Interesting idea raised by Jimmy in another thread - if an advanced race fully understood their DNA they could recreate themselves as they saw fit. Topic for discussion: What would be the ultimate modifications?
I'm imagining almost all brain, living in an almost indestructible metal shell connected to robotic limbs that could be changed out as necessary. What do YOU think?
@Heather, Yes the original still dies....that is the moment that the copy adds to it's original memory content, where the original can not.
No I wouldn't be ok with a gun in my face.
You don't understand. The copy does not start adding to the original memory content AFTER the original dies - the copy starts adding as soon as it's made an initiated. The original still exists, and has not left the body, until that body dies. You could kill the original at the moment of initiating the copy - but the original still dies. The original does not 'live on' in the copy - the copy just continues from the point where the copy was made.
@Heather...I concurred that the original does indeed die. But the memory data of that original remains intact in the copy......now, the original can not have new experiences after the body dies.....but the copy can. Making it unlike the original. Maybe I don't understand.
Well I'm just pointing out that making a copy of yourself does not allow you to extend your experiences beyond your biological life - that the copy/paste method of cloning consciousness takes us no closer to immortality.
@Heather...why not? if the copy can retain memory, and store new memory it would store all future new experiences. I would expect the copy to have memory of a biological past as well.
The copy goes on the extend upon your memories - but you still die. I'm not sure why this is so difficult to convey. It seemed most clear when I asked if you would be ok with it if I shot you in the face as soon as the copying was done.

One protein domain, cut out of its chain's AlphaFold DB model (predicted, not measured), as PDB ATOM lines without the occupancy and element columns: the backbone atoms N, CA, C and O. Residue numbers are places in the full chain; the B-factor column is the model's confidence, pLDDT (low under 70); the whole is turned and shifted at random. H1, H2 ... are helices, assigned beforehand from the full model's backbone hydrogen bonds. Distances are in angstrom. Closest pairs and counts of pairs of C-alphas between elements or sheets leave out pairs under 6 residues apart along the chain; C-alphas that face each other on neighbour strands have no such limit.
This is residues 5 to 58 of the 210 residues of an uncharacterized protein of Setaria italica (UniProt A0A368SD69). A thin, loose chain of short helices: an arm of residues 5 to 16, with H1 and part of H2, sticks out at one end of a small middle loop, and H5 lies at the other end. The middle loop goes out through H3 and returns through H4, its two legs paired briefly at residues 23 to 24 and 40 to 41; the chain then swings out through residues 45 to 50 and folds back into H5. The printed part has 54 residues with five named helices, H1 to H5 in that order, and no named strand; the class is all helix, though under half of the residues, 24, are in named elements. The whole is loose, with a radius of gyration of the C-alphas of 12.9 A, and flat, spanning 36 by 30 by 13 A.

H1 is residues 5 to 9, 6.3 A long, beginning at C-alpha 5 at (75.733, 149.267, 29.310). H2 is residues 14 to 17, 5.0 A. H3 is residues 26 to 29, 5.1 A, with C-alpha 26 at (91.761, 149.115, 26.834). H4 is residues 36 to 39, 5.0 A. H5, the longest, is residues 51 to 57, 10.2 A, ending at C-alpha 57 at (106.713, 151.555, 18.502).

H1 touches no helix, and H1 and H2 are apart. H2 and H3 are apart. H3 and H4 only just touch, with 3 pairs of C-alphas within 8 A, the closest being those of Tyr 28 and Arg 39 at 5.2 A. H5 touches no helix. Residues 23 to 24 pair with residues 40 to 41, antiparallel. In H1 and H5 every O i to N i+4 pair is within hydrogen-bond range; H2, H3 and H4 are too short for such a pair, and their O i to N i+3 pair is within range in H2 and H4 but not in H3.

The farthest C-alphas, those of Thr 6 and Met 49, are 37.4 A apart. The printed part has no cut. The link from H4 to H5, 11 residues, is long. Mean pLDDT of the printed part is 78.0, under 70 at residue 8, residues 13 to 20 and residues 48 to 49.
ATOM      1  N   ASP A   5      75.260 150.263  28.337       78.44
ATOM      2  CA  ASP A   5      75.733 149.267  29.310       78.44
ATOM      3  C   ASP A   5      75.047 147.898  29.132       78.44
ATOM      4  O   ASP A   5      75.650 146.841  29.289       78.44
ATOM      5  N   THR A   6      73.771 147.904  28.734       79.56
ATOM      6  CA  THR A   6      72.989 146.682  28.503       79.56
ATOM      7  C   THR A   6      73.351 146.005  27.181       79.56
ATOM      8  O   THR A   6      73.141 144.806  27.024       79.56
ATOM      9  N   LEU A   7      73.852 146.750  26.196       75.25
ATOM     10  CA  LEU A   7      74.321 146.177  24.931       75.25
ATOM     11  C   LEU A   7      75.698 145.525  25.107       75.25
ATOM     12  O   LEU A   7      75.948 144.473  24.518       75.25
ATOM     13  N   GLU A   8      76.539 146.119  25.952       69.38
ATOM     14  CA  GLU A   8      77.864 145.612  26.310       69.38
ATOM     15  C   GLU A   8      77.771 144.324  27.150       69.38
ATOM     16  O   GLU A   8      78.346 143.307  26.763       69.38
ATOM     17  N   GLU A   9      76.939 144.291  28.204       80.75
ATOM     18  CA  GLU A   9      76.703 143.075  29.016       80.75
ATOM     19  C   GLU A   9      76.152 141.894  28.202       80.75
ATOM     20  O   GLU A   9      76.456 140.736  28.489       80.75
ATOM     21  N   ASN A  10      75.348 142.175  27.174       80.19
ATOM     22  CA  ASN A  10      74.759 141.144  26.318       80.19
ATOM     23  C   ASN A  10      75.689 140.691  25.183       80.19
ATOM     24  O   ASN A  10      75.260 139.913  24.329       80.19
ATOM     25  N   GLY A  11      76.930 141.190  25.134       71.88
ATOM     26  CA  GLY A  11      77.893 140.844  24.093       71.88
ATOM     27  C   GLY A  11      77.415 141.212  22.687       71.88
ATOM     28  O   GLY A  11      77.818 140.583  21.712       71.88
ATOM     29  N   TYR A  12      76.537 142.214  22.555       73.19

Would you feel better if at the point of transferring a copy of your brain map into a "new" brain/body unit that all your existing neural connections were severed?
That way only the "new you" would exist as a continuance of the "old you". The "old you" would be gone but the "continuance you" would go on in the form of the "new you".
Thereby allowing for your "mind" to continue having and learning from new experiences, possibly forever.
Again - there is no 'transfer' in this case - it's a copy/paste. The original you, still dies. A new life form with all your memories goes on living - but you are dead.
Heather- If every atom in my brain was replaced with an identical atom, would i then still be me?
You seem to be supplanting the biological "you" with the "mind" of the biological you.
We are proposing the continuance of the "mind" not the body. The "you" that you perceive when you wake up is the mind, the "you" that you feel when you wake up is the body.
The body has a limited span of existence in a functioning sense, the continuance of mind may have an unlimited time frame.
It is the mind that is important to your continued perceiving of the "you" when you wake up. The wake/sleep cycle is a function of biology, the mind is a function of electrical synapses.
Our neural functions that underlie our minds are basically connections and switches.
The mind doesn't know or care what media it rests upon, be it biological or computer, as long as memory and continuance are present.
I'll try one last time, then I'll give up, because there are some here who just seem unable to understand this.
It doesn't matter that your molecules/cells swap out over time - because there is a continuity of experience recorded that is 'you'.
If I make a copy of your mind into another object/avatar, there are now two you's, and for a moment they will both have exactly the same mind but will instantly begin to diverge in experience. You will not see the world through the experiences of your copy - your copy will see the world through its experiences.
Both of you will want to live, and neither one would gladly take a bullet to the head saying, "That's ok, the other me can go on living instead." You still end up facing your own mortality.
Now you might die in your sleep without ever really facing your mortality (my preferred way to go) - but even so, your continuity of existence ceases at the moment of death, your accumulation of experiences ceases. Your copy may go on living - and that's cool for your loved ones, because they have a copy of you - but the original still dies because the original is not accumulating experiences through its copy - the copy accumulates experiences through itself.
@Rocky John - Heather- If every atom in my brain was replaced with an identical atom, would i then still be me?
If instead of you being replaced atom by atom another you was constructed in Capetown, S. Africa identical atom by atom, you seem to imply that you'd be the first person to exist in two places at the same time.
Is that true? If not, why not?